In 1995, at the age of 87, Oseola McCarty had a problem. This simple, hardworking lady had saved and penny-pinched her way to an estate worth over $200,000 and she wasn't sure what to do with it. The tellers at Trustmark National Bank sent her to see Paul Laughlin, the bank's assistant vice-president and trust officer.

Listening to her story, Paul learned that Oseola had washed and ironed other people's clothes all her life for ten cents a pound until she "retired" at age 86 due to arthritis in her hands. She had never married and never had any children. Most of "her people" had passed away earlier, so she needed some advice on what to do with her life savings.

Paul, recognizing her lack of formal education, used a masterful approach to uncover her deeply-held passions. He took out 10 dimes and spread them on the coffee table in front of her. "Miss Oseola," he said, "show me with the dimes what you want to do with your money."

"Well," she began, picking up the first dime, "I've always believed in tithing, so this one's got to go to the church."

"And I've got two nieces and a nephew I want to help," she continued, picking up three more dimes. "These are for them." Then she hesitated.

"And what about the rest?" Paul queried.

She studied Paul as if to see if she could trust him, smiled nervously, took a deep breath, and said, "You know, I always wanted to be a teacher. But my auntie got sick when I was in the sixth grade, and she didn't have anybody to take care of her. I stopped going to school to tend her, and I was never able to go back. After she died, I was too far behind, so I just kept working, washing and ironing and saving my money. So, I never got to be a teacher."

Her eyes filled with tears. She paused and looked away, then composed herself and went on.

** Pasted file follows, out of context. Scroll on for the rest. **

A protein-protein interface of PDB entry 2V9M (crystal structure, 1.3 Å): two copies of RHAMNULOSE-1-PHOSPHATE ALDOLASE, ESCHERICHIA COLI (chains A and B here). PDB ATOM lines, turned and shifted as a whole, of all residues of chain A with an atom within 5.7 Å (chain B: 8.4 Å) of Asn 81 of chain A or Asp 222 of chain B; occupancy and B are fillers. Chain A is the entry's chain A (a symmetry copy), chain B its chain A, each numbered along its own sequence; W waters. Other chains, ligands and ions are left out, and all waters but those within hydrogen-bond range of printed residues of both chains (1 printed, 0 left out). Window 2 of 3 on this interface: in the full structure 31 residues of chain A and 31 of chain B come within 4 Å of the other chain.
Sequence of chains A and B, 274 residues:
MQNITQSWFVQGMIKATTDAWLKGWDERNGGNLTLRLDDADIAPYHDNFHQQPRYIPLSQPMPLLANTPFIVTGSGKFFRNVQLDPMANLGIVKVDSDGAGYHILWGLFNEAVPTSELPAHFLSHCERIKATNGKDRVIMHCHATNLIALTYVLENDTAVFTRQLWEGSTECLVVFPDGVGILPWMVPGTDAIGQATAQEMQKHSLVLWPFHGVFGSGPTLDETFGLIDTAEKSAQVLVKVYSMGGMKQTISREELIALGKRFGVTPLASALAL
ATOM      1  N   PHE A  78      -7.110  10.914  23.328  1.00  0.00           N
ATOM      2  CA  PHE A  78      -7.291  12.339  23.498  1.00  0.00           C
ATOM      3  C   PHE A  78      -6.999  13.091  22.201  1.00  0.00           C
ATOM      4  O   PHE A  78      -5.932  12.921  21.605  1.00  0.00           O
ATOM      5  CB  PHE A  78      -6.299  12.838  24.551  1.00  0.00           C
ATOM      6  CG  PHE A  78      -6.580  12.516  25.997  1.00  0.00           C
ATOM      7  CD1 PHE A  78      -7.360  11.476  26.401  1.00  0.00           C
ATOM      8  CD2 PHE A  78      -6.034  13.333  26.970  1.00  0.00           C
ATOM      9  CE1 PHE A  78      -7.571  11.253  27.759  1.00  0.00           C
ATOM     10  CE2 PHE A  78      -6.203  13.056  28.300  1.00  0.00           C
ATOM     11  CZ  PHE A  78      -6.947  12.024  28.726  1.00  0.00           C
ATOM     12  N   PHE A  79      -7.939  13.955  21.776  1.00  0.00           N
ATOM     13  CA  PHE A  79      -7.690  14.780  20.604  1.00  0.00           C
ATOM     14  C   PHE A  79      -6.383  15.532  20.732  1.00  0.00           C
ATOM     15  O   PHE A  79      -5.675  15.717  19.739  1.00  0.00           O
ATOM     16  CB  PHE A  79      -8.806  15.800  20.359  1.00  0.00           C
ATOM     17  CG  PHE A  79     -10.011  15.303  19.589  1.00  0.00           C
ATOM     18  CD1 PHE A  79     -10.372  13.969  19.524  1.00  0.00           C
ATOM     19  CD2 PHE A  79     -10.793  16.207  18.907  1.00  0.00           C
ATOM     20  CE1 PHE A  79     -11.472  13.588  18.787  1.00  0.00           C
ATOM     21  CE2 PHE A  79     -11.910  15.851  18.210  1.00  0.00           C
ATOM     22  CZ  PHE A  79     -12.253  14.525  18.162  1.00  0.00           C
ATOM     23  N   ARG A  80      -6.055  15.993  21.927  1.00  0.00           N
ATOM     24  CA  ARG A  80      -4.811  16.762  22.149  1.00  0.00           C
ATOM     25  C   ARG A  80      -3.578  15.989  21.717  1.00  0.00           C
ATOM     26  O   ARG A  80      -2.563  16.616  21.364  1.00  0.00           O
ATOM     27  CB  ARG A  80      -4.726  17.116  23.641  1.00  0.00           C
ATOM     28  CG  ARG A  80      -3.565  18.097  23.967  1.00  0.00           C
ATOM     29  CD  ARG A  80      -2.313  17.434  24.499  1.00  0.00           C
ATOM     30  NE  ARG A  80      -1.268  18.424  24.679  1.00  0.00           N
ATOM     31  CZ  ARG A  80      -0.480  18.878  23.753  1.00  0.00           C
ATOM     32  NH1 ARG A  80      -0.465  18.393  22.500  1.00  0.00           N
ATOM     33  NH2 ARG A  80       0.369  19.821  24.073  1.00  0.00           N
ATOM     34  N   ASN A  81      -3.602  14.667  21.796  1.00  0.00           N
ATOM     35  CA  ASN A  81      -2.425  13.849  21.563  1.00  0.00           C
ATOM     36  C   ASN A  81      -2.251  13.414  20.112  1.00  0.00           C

"But I understand the college in town helps black kids become teachers. I want to help them."

 "You mean the University of Southern Mississippi?" Paul asked.

"Yes, that's the one," she replied.

"What do you know about the University of Southern Mississippi, Miss Oseola?"

"Actually, I've never even seen the place. It's too far to walk and I never owned a car. But I understand they help black kids become teachers. I'm too old to do it myself, but I'd like to help some of them become teachers."

Paul wisely recognized that she would have needs during the rest of her lifetime, so he helped her set up a charitable remainder trust. The fund provided income to her during her lifetime, then at her passing went to the University of Southern Mississippi to pay for scholarships for black students in education.

Paul also realized that sometimes, the story about a gift can be more valuable than the gift itself. He got her permission to tell the University about her donation.

News of that gift hit the University of Southern Mississippi and the town of Hattiesburg like a Category Five hurricane. The whole community was electrified! A lot of people with a whole lot more money than Oseola McCarty looked at themselves and asked, "Wow, if a local washerwoman can do something like that, what's wrong with me?"